Pacific salmon eggs hatching in Scottish river

News
1985

Eggs laid by Pacific pink salmon in a Scottish river appear to have hatched, reports BBC news.

The salmon, also known as humpbacks, were observed spawning in the River Ness near Inverness earlier this year. Ness District Salmon Fishery Board, monitoring the situation, said eggs it had collected show evidence of having been fertilized. A number of empty shells have also been recovered, suggesting some have hatched.

The fishery board is collecting eggs using equipment provided by Marine Scotland Science. The eggs will be kept in special chambers to monitor their survival rate.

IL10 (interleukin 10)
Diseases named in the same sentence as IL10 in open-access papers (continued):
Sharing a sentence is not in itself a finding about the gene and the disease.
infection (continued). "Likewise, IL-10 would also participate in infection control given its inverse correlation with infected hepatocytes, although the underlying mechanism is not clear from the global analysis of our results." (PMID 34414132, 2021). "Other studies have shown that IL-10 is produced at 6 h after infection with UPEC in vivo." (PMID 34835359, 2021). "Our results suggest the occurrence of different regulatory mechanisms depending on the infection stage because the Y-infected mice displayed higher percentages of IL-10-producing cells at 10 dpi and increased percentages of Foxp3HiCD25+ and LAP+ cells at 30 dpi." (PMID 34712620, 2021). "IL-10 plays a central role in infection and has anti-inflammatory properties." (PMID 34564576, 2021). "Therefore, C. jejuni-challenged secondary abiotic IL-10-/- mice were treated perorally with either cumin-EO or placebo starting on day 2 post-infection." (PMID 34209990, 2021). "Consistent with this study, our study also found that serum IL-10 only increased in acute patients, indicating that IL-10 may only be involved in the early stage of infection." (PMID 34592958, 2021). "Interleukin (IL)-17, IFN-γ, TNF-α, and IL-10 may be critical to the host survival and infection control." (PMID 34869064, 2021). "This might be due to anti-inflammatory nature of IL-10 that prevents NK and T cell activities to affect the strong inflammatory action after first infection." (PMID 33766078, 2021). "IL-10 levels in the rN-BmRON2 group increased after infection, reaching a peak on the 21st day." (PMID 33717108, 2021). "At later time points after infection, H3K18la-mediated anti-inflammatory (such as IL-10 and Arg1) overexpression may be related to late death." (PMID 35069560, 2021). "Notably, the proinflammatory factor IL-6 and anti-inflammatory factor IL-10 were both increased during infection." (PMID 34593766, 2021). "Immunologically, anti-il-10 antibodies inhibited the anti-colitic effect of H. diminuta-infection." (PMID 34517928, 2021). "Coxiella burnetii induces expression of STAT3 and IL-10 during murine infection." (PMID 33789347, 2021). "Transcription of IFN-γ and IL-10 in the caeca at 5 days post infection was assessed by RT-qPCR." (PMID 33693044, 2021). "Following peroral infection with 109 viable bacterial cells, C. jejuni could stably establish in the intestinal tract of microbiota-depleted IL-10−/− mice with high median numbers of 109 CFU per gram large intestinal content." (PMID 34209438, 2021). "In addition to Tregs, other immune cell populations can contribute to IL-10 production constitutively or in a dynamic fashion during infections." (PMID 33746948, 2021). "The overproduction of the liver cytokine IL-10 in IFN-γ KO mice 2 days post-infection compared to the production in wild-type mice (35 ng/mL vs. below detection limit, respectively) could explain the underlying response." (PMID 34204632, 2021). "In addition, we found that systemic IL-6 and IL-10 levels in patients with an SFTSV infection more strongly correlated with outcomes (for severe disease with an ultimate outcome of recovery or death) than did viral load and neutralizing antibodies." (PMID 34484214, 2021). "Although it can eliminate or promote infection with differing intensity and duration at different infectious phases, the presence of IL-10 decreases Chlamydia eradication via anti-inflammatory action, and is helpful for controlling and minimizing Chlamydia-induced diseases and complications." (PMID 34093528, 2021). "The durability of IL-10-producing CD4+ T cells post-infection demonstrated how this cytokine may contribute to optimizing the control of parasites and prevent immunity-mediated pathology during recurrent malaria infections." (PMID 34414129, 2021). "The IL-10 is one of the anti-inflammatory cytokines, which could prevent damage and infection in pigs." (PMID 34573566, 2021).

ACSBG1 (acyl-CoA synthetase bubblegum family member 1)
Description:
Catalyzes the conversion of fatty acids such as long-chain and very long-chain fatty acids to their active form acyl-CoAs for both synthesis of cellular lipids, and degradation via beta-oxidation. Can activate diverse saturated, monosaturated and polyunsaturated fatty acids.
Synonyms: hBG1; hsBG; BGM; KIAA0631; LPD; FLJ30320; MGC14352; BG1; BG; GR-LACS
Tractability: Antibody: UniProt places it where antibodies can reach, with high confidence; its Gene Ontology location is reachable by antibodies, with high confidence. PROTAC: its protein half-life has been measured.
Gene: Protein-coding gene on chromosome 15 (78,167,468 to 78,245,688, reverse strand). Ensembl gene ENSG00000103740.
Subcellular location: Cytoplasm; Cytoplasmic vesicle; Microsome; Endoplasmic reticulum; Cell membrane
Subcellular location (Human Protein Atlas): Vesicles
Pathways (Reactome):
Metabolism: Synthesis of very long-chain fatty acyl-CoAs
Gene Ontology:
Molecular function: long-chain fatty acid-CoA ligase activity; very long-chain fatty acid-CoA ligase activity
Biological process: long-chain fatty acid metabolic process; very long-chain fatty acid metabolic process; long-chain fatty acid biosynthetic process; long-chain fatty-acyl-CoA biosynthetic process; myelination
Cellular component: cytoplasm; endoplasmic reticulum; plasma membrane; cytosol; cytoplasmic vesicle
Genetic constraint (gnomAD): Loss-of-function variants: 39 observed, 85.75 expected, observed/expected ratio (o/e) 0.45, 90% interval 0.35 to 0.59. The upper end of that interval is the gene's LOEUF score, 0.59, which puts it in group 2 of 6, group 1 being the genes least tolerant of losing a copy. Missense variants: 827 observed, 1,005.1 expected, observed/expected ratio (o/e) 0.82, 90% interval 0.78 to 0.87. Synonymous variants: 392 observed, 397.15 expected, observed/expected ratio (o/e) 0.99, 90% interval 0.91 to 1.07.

Threat to native salmon

Pink salmon are native to Pacific Ocean waters. The fish are believed to be related to pink salmon introduced to rivers in Russia in the mid-1950s. These fish have since been found in rivers in Scandinavian countries, including Norway.

Salmon and Trout Conservation UK, and the Rivers and Lochs Institute at Inverness College UHI, have warned of the potential risk to native salmon, including competition for food and habitat.

Read also: Non-native salmon species spreading in the North Atlantic